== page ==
Scandal-hit Olympus Corp. will reduce its lineup of digital camera products in an effort to return its loss-making camera division to profitability, said Hiroyuki Sasa, who is expected to become the firm’s next president.
The 56-year-old executive, who is the firm’s pick to succeed President Shuichi Takayama after an extraordinary shareholders’ meeting scheduled for April 20, said Monday he aims to unveil a restructuring plan before a regular shareholders’ meeting in June.
Sasa said that while several firms have made proposals for tieups with Olympus to reconstruct its financial base weakened by the loss coverup scandal, it has not ruled out moving forward on its own.
Fujifilm Holdings Corp. has said it proposed a capital and business tieup with Olympus, while Sony Corp. was reported to have a plan to take a stake in the camera and medical equipment maker.
“We are in the midst of studying various possibilities and scenarios,” Sasa said, indicating a decision will not be made until the firm gauges what kind of risks it faces as well as a time frame for possible alliances.
Last year, Olympus was the subject of a scandal after management admitted to hiding ¥117.7 billion in investment losses dating back to the 1990s. Afterward, the company’s consolidated capital-to-asset ratio dropped to 4.4 percent by Dec. 31 from 11.0 percent at the end of March 2011.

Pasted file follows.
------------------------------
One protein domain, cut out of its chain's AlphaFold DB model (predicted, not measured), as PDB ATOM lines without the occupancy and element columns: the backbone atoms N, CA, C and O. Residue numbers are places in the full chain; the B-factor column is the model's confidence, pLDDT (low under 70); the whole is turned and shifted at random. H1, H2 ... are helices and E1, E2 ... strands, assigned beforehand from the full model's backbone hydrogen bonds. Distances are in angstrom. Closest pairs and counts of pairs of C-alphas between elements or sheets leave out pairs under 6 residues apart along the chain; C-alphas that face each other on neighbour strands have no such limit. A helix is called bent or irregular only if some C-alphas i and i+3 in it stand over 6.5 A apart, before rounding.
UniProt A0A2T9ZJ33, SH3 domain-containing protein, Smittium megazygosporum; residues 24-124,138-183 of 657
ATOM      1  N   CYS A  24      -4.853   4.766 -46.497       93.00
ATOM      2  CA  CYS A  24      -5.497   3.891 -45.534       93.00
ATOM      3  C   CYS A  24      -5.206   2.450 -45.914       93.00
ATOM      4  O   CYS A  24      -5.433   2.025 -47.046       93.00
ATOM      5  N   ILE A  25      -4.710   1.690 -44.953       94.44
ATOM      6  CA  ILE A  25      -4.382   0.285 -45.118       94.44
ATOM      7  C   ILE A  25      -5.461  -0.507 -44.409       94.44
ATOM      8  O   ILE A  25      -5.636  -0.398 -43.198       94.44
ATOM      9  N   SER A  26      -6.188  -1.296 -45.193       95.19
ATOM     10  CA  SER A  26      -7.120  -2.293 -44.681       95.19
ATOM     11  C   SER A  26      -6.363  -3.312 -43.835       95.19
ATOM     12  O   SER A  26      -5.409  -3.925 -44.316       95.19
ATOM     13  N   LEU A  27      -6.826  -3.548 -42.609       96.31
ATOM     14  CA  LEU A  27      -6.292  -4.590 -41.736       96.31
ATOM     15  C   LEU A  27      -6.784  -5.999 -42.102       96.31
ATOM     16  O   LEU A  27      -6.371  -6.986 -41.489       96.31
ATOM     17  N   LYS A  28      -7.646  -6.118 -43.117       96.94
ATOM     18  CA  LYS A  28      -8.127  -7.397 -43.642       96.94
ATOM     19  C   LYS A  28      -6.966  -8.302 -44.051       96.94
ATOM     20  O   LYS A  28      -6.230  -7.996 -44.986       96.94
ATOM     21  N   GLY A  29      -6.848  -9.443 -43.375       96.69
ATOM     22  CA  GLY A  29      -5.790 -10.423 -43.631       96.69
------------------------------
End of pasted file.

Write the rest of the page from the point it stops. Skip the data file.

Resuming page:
Sasa also touched on the need to reform the product portfolio for the company’s imaging business, which consists mainly of digital camera operations. The division is expected to post an operating loss for the second straight year for the past business year to March 31.
“We would like to narrow down our portfolio,” he said, suggesting the possibility of withdrawing some types of inexpensive compact digital cameras amid intense price competition.
Sasa said that by reforming the product lineup, “we can make the business fully profitable.”
However, the company also intends to strengthen its popular mirrorless interchangeable lens camera and value-added products with additional functions such as waterproofing, he said.
Sasa declined to comment on the possibility of forming alliances with others regarding its digital camera business.
But he did say whether Olympus is considering exiting from new operations that are unprofitable and consolidating overlapping businesses among medical and camera operations.
In an effort to prevent any repetition of the investment loss coverup, Olympus will also set up a compliance committee headed by an outside director as early as possible, Sasa said.
The loss coverup scandal came to light after former President and Chief Executive Officer Michael C. Woodford exposed dubious acquisitions by Olympus after his dismissal in October.